Omega-6 fatty acids are essential fatty acids. They are necessary for human health, but the body cannot make them. You have to get them through food. Along with omega-3 fatty acids, omega-6 fatty acids play a crucial role in brain function, and normal growth and development. As a type of polyunsaturated fatty acid (PUFA), omega-6s help stimulate skin and hair growth, maintain bone health, regulate metabolism, and maintain the reproductive system.
A healthy diet contains a balance of omega-3 and omega-6 fatty acids. Omega-3 fatty acids help reduce inflammation, and some omega-6 fatty acids tend to promote inflammation. In fact, some studies suggest that elevated intakes of omega-6 fatty acids may play a role in complex regional pain syndrome. The typical American diet tends to contain 14 to 25 times more omega-6 fatty acids than omega-3 fatty acids.
The Mediterranean diet, on the other hand, has a healthier balance between omega-3 and omega-6 fatty acids. Studies show that people who follow a Mediterranean-style diet are less likely to develop heart disease. The Mediterranean diet does not include much meat (which is high in omega-6 fatty acids, though grass fed beef has a more favorable omega-3 to omega-6 fatty acid ratio), and emphasizes foods rich in omega-3 fatty acids, including whole grains, fresh fruits and vegetables, fish, olive oil, garlic, as well as moderate wine consumption.
There are several different types of omega-6 fatty acids, and not all promote inflammation. Most omega-6 fatty acids in the diet come from vegetable oils, such as linoleic acid (LA), not to be confused with alpha-linolenic acid (ALA), which is an omega-3 fatty acid. Linoleic acid is converted to gamma-linolenic acid (GLA) in the body. It can then break down further to arachidonic acid (AA). GLA is found in several plant-based oils, including evening primrose oil (EPO), borage oil, and black currant seed oil.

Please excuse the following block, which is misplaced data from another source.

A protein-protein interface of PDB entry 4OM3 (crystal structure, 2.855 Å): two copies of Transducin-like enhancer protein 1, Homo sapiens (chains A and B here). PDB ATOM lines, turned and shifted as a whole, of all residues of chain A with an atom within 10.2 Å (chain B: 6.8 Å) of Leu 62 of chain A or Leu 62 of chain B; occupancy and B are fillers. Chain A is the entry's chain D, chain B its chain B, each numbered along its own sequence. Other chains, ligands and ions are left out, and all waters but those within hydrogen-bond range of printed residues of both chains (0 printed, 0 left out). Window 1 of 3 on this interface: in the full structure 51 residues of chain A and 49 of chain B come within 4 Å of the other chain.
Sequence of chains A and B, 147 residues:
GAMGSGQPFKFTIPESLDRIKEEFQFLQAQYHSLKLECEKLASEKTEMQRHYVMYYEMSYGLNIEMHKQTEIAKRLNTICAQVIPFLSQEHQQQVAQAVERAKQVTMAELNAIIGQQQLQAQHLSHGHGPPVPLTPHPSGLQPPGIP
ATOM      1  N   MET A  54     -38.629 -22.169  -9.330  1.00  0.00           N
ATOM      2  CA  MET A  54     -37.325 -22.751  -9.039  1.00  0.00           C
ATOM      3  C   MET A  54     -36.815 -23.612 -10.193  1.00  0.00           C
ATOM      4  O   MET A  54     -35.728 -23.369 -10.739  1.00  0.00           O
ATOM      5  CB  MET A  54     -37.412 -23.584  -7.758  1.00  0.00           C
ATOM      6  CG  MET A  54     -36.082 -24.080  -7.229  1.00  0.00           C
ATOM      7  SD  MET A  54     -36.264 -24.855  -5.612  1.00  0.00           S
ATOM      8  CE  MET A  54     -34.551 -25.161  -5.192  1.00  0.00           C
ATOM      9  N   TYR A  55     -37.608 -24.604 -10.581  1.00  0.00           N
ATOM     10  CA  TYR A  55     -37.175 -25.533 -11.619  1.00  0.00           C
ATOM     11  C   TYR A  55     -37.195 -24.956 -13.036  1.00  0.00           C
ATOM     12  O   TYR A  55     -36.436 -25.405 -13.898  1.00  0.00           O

GLA may actually reduce inflammation. Much of the GLA taken as a supplement is converted to a substance called DGLA that fights inflammation. Having enough of certain nutrients in the body (including magnesium, zinc, and vitamins C, B3, and B6) helps promote the conversion of GLA to DGLA.
Omega-6 fatty acids may be useful for the following health conditions:
Some studies show that taking gamma linolenic acid (GLA) for 6 months or more may reduce symptoms of nerve pain in people with diabetic neuropathy. People who have good blood sugar control may find GLA more effective than those with poor blood sugar control.
Rheumatoid arthritis (RA)
Studies are mixed as to whether evening primrose oil (EPO) helps reduce symptoms of RA. Preliminary evidence suggests EPO may reduce pain, swelling, and morning stiffness, but other studies have found no effect. When using GLA for symptoms of arthritis, it may take 1 to 3 months for benefits to appear. It is unlikely that EPO would help stop progression of the disease. So joint damage would still occur.
Omega-6 fatty acids from food or supplements, such as GLA from EPO or other sources, have a longstanding history of folk use for allergies. Women who are prone to allergies appear to have lower levels of GLA in breast milk and blood. However, there is no good scientific evidence that taking GLA helps reduce allergy symptoms. Well-conducted research studies are needed.